Pilot who crash-landed plane ‘owes his life’ to London’s Air Ambulance Charity

The wife of a pilot who crash-landed into woodland from 300ft has said it is “remarkable” that he survived as she paid tribute to emergency services for saving her husband’s life.

Jo Aubrey was working in Manchester when she found out her husband Mike was involved in a plane crash in East London.

She described “the most awful train journey” as she travelled down to the capital, reading news articles about the light aircraft crash which described “potentially life threatening injuries”.

The comments come as she praised emergency care workers for saving Mr Aubrey’s life.

“Given what happened on that day, it is remarkable Mike is still here with us,” said Mrs Aubrey.

“We owe Mike’s life to London’s Air Ambulance Charity and all the clinicians who looked after him in hospital. Without them it could so easily have been a different outcome.”

The accident, on April 4 last year, occurred after Mr Aubrey realised there was an issue with his two-seater plane.

The father-of-two had reached 300ft when the plane’s engine stopped and would not restart.

Mr Aubrey made a split second decision to steer the plane away from electricity pylons, an industrial estate and a busy road.

The plane smashed through trees before hitting the ground.

The crash, which took place near Damyns Hall Aerodrome in Aveley Road in Upminster, sparked a large emergency response from police, fire and ambulance crews.

London’s Air Ambulance was also dispatched and crews from the charity were the first on scene.

After locating the crash site overhead, the crew landed in a nearby field and made their way through the woodlands to get to Mr Aubrey and his passenger.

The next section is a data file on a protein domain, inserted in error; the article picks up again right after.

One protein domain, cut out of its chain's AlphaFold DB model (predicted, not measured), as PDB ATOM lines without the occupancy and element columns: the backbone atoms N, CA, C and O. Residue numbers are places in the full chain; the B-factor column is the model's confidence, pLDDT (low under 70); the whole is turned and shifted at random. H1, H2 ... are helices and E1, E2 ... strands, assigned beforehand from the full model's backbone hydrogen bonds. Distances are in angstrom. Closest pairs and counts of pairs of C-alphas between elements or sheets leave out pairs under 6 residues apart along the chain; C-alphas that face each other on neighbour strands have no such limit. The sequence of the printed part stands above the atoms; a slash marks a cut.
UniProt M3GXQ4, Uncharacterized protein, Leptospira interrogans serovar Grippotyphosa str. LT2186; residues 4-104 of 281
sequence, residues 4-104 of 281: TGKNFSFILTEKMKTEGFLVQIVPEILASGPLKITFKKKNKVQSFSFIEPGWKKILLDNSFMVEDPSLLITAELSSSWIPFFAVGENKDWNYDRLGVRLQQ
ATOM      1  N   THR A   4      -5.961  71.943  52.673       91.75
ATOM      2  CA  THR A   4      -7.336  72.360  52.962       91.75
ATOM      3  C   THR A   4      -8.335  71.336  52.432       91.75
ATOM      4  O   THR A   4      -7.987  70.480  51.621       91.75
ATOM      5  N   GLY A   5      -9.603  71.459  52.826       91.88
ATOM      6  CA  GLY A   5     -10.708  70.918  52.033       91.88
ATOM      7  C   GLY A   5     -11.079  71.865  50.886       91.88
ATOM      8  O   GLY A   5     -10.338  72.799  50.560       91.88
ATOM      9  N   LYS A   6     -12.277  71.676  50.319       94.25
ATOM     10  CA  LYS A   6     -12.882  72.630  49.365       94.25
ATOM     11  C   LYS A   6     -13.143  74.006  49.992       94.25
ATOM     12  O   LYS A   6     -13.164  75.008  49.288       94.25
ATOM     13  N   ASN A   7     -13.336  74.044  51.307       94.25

Although fully alert and awake, Mr Aubrey was trapped in the wreckage as well as being badly injured.

He was given a pain relief lollipop to help with the pain while London Fire Brigade (LFB) and the London Ambulance Service Hazardous Area Response Team made a plan to extract him from the wreck.

Mr Aubrey, 58, had broken a number of ribs, which compromised his breathing, and had broken his left ankle.

He was sedated as experts freed him from the crumpled plane, before carrying him to the field where the London Air Ambulance helicopter had landed.

Paramedics from the Air Ambulance and London Ambulance Service gave him general anaesthetic so they could perform a surgical procedure on a collapsed lung and realign his broken ankle.

He was then taken by helicopter to the nearest major trauma centre when his wife was informed of the accident.

Mike visited the London Air Ambulance helipad to meet the people who rescued him (London Air Ambulance)
Mike visited the London Air Ambulance helipad to meet the people who rescued him (London Air Ambulance)

“I was in Manchester at the time for work, so I had to catch the next train back to London,” said Mrs Aubrey.

“It was the most awful train journey I have ever had. The crash was being reported on in the news, using words like ‘life-changing’ and ‘life-critical injuries’.”

Mr Aubrey was in a coma for three weeks and was only able to return home a month after the accident.

Mrs Aubrey, who has become her husband’s full-time carer, said: “Mike came home on 7 May and I’ve looked after him ever since.

“At the beginning, he would have a lot of flashbacks from the incident and you’d see blind fear in his face. It was horrible.”

Mr Aubrey is still living with the after-effects of the accident including a severe ankle injury, tiredness and a lack of concentration.

“He is a different Mike now. But he is still here, and I am so lucky,” said Mrs Aubrey.

“I can’t believe the service that saved him is a charity. It wouldn’t be here without support from the public. And Mike wouldn’t be here without it.

“The air ambulance service doesn’t stop after they deliver the patient to hospital, in our experience they were a constant source of support. They would appear on the bleakest of days and help us find the positives.”

The family have since visited London Air Ambulance’s helipad and met the team who helped save Mr Aubrey.

Mr Aubrey said: “I have no idea what the future holds for me. There is still a long road for me to travel and I’m sure it will have lots of ups and downs. I do however have a future and for that I will forever be grateful.”

– London Air Ambulance runs as a charity and is trying to raise £15 million to replace its two helicopters. People can donate to the appeal by visiting: www.londonsairambulance.org.uk/up-against-time-appeal